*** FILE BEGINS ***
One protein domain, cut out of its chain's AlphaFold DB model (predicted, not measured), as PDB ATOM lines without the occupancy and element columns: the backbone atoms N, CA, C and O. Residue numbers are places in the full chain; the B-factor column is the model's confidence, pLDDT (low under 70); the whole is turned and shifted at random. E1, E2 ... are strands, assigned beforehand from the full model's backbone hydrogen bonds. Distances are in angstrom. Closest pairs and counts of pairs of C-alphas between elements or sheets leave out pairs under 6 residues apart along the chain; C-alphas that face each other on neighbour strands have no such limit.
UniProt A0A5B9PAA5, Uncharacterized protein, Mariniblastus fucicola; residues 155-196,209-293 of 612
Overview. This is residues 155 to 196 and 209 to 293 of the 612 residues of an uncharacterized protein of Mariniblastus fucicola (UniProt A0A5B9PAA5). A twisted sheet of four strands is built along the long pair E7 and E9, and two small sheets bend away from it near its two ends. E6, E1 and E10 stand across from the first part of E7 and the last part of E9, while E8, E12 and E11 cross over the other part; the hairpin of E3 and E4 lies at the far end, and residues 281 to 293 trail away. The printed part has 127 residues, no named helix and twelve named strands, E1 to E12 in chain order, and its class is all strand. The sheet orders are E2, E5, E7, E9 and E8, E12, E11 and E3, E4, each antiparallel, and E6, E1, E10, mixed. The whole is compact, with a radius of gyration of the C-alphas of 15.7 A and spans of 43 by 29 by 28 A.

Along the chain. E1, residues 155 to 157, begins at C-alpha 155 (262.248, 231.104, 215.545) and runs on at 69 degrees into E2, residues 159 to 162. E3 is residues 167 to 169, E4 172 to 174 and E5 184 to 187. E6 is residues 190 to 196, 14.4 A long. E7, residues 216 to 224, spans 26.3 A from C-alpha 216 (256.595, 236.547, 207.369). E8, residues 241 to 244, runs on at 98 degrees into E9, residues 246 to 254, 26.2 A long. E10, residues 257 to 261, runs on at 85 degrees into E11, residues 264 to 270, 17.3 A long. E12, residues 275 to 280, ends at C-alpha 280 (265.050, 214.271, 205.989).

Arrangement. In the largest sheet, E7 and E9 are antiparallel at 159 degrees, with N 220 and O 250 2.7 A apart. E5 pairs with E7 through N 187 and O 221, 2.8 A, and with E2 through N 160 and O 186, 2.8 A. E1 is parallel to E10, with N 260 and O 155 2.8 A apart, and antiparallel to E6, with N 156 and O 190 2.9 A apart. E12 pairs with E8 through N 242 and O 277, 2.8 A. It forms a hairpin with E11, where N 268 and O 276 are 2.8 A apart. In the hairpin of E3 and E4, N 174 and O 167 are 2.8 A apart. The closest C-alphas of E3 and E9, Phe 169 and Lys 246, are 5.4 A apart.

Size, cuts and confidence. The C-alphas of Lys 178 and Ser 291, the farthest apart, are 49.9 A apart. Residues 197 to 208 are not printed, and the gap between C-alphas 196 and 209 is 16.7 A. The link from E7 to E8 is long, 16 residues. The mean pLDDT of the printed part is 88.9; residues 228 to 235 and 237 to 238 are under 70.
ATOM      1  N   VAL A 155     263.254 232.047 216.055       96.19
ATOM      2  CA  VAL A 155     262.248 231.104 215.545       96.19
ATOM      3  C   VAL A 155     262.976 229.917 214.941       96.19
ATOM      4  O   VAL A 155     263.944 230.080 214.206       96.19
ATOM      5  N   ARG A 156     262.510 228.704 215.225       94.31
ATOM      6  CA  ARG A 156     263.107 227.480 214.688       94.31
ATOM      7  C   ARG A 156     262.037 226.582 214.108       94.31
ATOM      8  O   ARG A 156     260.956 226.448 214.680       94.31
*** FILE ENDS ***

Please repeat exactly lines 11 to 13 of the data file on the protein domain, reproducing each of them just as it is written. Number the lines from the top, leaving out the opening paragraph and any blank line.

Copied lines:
ATOM      6  CA  ARG A 156     263.107 227.480 214.688       94.31
ATOM      7  C   ARG A 156     262.037 226.582 214.108       94.31
ATOM      8  O   ARG A 156     260.956 226.448 214.680       94.31